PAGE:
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Exerc Sci > Volume 21(4); 2012 > Article
Exercise Science 2012;21(4): 425-433. doi: https://doi.org/10.15857/ksep.2012.21.4.425
노화가 평형성 유지 시 운동조절 기능 및 근활성도에 미치는 영향
송상협1, 박우영2, 이호성2
1서원대학교
2단국대학교
The effect of aging on motor control function and the muscle activation during maintain postural stability.
ABSTRACT
The purpose of this study is to examine the effect of aging on motor control function and the muscle activation during maintain postural stability. Twenty one healthy subjects in young group(21 females; 20.47±2.27 yrs) and 18 healthy subjects in elderly group(18 females; 68.57±4.65 yrs) volunteered for the study. All subjects had no history of musculoskeletal injury or neurological or vestibular disorder, or concussions. Subjects reported to the laboratory for one testing session to measure the motor control functions such as reaction time and adaptation by Dynamic Posturography while the muscle activation patterns were collected through EMG. A statistically significant decrease was observed in large backward translation(p<.05) reaction time in elderly group. Also, there were significantly decrease in adaptation A1, A2(p<.05) in elderly group. The muscle activation in elderly group thigh, gastrocnemius, and hamstring, were higher than subjects in young group during backward translation(p<.01). Also, the muscle activation on thigh(p<.01), hamstring(p<.01), tibialis anterior(p<.05), and gastrocnemius(p<.01) were significantly high in senior group. Significantly higher muscle activation in thigh, hamstring, and gastrocnemius was found during toe-up and toe-down phase in elderly women than young women. Tibialis anterior is the main muscle to keep the balance in both young and elderly women. However, elderly women have much more tibialis anterior muscle activation than young women. These results indicate that the higher level of muscle activation in the elderly woman can be explained not only by decreasing motor control function but also increasing muscle activation to maintain postural stability.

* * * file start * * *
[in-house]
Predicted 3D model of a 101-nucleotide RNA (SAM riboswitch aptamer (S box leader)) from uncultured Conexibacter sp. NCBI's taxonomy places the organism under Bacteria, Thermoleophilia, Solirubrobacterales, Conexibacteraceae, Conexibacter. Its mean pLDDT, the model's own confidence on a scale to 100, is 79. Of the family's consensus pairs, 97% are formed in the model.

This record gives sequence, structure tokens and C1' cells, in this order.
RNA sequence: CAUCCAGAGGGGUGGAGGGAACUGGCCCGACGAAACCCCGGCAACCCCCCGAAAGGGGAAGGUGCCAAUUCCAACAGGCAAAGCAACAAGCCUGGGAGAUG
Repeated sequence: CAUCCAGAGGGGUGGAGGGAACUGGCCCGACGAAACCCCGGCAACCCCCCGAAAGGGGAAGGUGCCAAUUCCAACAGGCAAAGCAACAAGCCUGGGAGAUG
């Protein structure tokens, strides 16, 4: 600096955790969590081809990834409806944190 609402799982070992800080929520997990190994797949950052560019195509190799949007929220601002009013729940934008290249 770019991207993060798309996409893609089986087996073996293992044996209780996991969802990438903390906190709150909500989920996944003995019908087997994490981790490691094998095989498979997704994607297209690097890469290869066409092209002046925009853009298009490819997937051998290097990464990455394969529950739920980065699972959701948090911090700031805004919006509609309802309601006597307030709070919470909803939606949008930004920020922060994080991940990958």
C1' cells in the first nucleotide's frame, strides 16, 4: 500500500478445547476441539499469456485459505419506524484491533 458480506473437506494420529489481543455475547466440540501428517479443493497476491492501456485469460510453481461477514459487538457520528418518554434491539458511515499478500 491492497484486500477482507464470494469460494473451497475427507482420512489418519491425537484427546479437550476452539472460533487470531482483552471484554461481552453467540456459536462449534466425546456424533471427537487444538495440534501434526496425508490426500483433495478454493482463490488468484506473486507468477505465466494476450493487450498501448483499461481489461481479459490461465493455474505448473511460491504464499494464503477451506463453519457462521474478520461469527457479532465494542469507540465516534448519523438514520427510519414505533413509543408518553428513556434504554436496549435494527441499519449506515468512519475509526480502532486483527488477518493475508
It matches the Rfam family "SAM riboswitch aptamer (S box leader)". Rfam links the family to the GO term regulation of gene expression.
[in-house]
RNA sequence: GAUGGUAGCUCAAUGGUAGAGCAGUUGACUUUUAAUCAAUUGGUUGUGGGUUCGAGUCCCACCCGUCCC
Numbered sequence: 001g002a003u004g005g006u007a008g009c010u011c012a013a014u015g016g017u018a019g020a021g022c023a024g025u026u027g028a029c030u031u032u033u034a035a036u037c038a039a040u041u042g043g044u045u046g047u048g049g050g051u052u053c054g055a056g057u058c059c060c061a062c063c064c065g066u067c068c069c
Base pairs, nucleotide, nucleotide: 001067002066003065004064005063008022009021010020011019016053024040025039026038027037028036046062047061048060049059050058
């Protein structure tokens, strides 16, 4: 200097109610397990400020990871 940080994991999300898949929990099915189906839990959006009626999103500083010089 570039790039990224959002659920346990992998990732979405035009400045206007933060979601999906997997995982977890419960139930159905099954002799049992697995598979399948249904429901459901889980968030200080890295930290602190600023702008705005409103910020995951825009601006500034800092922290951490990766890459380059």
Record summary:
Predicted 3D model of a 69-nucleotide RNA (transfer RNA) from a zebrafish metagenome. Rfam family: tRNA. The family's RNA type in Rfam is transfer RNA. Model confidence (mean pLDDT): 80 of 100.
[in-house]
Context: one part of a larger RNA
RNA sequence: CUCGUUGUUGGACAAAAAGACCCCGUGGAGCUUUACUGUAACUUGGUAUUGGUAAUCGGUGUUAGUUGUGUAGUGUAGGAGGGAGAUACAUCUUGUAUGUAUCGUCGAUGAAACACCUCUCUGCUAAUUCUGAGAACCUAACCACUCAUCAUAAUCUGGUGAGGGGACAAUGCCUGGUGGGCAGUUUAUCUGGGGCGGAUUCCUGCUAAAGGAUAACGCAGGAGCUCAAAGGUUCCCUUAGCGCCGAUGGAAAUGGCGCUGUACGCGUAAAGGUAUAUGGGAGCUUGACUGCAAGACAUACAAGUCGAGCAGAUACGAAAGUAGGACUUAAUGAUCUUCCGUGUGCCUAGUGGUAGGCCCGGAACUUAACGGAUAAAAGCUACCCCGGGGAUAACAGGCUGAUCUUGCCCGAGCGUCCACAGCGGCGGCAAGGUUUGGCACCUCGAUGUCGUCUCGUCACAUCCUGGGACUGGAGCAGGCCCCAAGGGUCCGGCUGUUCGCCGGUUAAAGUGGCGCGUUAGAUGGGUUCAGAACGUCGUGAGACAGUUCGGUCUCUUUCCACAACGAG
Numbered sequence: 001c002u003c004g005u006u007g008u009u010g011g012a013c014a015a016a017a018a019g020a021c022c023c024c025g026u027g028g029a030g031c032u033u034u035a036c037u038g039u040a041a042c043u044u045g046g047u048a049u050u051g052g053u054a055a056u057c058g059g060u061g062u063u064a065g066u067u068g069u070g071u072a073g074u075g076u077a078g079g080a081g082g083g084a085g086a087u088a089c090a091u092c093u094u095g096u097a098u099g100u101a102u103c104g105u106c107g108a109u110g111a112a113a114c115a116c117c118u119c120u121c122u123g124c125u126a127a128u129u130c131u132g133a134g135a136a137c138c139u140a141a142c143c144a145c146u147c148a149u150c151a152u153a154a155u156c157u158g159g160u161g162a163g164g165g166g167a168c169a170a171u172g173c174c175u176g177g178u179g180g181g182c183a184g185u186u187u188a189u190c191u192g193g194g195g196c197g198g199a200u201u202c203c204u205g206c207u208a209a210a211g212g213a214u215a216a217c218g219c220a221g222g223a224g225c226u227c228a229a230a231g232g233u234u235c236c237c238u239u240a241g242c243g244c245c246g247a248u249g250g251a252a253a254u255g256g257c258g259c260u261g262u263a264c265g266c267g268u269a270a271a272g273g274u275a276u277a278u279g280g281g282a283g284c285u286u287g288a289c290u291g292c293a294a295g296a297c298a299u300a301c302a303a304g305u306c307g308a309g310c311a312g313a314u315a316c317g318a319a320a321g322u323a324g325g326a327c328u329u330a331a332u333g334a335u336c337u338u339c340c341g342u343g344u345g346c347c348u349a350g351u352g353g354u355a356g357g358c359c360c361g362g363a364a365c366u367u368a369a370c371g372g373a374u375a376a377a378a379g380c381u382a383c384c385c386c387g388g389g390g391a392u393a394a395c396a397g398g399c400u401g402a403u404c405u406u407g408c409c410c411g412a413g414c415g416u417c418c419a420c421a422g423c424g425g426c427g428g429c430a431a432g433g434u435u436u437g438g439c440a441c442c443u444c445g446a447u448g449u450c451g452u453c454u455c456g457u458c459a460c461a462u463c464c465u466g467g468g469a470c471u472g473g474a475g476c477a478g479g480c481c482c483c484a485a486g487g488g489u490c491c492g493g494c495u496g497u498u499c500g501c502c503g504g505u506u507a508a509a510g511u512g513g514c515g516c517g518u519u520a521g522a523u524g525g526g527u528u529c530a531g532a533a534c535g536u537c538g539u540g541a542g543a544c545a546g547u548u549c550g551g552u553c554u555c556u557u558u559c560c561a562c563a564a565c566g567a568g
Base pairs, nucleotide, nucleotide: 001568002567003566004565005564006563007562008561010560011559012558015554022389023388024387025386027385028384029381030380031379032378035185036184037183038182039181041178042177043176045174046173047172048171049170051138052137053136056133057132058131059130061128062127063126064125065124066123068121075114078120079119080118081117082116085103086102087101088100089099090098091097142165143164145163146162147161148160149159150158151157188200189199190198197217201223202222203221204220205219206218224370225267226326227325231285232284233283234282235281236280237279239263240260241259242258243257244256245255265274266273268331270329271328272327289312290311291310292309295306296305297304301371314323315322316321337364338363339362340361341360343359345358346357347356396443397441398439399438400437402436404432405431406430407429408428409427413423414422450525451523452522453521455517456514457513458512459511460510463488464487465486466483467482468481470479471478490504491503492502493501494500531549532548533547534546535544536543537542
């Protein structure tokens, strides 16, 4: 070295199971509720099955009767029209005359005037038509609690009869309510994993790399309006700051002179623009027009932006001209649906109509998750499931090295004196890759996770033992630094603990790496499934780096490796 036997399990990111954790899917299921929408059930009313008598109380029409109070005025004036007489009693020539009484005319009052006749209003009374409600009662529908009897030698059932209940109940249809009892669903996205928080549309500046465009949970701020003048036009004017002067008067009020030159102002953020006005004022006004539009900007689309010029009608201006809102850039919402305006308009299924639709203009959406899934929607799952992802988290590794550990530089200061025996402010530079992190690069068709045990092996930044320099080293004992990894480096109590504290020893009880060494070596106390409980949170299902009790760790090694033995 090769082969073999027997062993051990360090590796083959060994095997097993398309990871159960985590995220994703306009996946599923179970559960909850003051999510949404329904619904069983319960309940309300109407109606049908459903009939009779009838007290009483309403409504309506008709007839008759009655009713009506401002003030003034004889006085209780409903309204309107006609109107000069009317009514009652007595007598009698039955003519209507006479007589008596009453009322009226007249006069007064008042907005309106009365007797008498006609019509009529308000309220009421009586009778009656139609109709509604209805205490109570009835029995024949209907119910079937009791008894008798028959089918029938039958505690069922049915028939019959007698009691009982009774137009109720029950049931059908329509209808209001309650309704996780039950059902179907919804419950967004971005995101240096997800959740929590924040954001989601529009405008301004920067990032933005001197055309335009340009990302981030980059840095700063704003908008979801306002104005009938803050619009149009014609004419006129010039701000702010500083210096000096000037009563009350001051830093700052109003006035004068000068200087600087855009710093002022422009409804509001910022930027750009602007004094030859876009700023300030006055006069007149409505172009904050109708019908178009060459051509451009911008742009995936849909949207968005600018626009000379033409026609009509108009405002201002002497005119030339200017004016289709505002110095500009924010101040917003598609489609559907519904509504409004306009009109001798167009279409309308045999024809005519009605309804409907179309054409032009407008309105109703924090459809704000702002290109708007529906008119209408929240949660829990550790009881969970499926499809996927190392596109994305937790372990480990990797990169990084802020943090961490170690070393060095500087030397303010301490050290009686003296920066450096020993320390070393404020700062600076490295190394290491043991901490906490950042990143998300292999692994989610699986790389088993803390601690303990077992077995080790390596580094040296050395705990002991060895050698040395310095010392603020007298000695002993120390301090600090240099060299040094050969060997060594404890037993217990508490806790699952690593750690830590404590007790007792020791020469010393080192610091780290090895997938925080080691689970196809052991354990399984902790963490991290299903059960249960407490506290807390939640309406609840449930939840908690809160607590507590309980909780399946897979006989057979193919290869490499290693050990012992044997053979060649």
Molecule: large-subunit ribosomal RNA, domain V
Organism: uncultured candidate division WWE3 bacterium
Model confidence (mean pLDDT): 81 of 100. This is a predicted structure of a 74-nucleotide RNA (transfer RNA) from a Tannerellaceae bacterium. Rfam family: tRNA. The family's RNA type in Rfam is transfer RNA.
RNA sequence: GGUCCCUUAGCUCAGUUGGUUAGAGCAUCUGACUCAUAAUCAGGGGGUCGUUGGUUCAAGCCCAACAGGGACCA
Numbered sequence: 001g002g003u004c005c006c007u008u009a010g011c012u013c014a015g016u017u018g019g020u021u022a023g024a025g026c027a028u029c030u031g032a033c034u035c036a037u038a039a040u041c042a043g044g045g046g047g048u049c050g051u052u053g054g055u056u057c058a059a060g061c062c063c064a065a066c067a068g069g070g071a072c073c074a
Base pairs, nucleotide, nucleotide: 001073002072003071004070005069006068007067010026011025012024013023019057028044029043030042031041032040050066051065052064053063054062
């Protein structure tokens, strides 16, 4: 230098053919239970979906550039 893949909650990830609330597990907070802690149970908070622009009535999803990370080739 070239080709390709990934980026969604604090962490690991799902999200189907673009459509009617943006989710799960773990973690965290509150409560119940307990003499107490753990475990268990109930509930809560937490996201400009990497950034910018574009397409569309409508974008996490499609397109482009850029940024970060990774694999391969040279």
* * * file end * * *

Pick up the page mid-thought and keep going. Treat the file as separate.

Key words: aging, reaction time, adaptation, EMG
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